The University of Leeds has coordinated a study with 170 experts from 35 countries, including E.T.S. Agronomic Engineering lecturer Luis Perez Urrestarazu. The study conclusions have just been published in the journal Nature Ecology & Evolution.
The researchers highlighted opportunities to improve the way green spaces are monitored and maintained and helping people to interact with and appreciate the natural world around them. Similarly, as autonomous vehicles become more widely used in cities, pollution and traffic congestion are set to fall.
But they also warn that advances in robotics and automation could be harmful to the environment. They may, for example generate new sources of waste and pollution, with potentially substantial negative implications for urban nature. Cities may have to be re-planned to provide enough space for robots and drones to operate, possibly leading to a loss of planted areas.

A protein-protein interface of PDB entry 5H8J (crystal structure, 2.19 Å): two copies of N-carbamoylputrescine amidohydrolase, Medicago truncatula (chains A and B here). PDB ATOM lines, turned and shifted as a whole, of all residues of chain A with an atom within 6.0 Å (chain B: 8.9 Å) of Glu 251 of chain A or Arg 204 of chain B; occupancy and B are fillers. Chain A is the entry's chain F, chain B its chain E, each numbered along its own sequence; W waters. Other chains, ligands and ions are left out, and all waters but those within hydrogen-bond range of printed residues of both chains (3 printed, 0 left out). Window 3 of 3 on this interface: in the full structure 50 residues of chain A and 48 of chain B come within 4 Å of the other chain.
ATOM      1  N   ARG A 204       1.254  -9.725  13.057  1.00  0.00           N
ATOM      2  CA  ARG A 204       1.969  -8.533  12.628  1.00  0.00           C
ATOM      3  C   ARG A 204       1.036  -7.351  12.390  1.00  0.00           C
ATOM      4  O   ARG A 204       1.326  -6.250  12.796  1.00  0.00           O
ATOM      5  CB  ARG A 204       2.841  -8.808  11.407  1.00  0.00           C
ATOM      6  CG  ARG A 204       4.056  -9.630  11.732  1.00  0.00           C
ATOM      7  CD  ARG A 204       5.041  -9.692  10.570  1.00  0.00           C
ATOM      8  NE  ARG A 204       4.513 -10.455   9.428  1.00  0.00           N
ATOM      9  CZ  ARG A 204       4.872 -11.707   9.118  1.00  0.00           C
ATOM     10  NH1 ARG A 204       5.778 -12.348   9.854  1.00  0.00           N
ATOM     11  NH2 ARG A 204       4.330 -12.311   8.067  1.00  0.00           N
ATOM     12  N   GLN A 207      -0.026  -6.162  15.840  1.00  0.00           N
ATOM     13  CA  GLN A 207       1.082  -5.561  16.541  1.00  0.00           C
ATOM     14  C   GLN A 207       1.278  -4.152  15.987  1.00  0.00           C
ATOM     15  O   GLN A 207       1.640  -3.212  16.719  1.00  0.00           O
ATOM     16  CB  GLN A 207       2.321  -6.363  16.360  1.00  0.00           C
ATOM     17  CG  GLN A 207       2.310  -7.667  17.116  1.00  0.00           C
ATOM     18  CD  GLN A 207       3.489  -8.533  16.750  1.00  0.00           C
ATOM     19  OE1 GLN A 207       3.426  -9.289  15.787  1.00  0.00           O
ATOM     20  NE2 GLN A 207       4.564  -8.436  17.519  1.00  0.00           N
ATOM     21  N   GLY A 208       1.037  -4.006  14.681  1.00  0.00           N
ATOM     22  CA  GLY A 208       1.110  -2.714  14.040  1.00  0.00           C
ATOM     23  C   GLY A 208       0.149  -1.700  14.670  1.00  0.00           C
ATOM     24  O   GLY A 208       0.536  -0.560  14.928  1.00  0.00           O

They could also increase existing social inequalities, such as unequal access to green spaces.
In any event, robots are likely to transform many of the ways in which citizens experience and benefit from urban nature.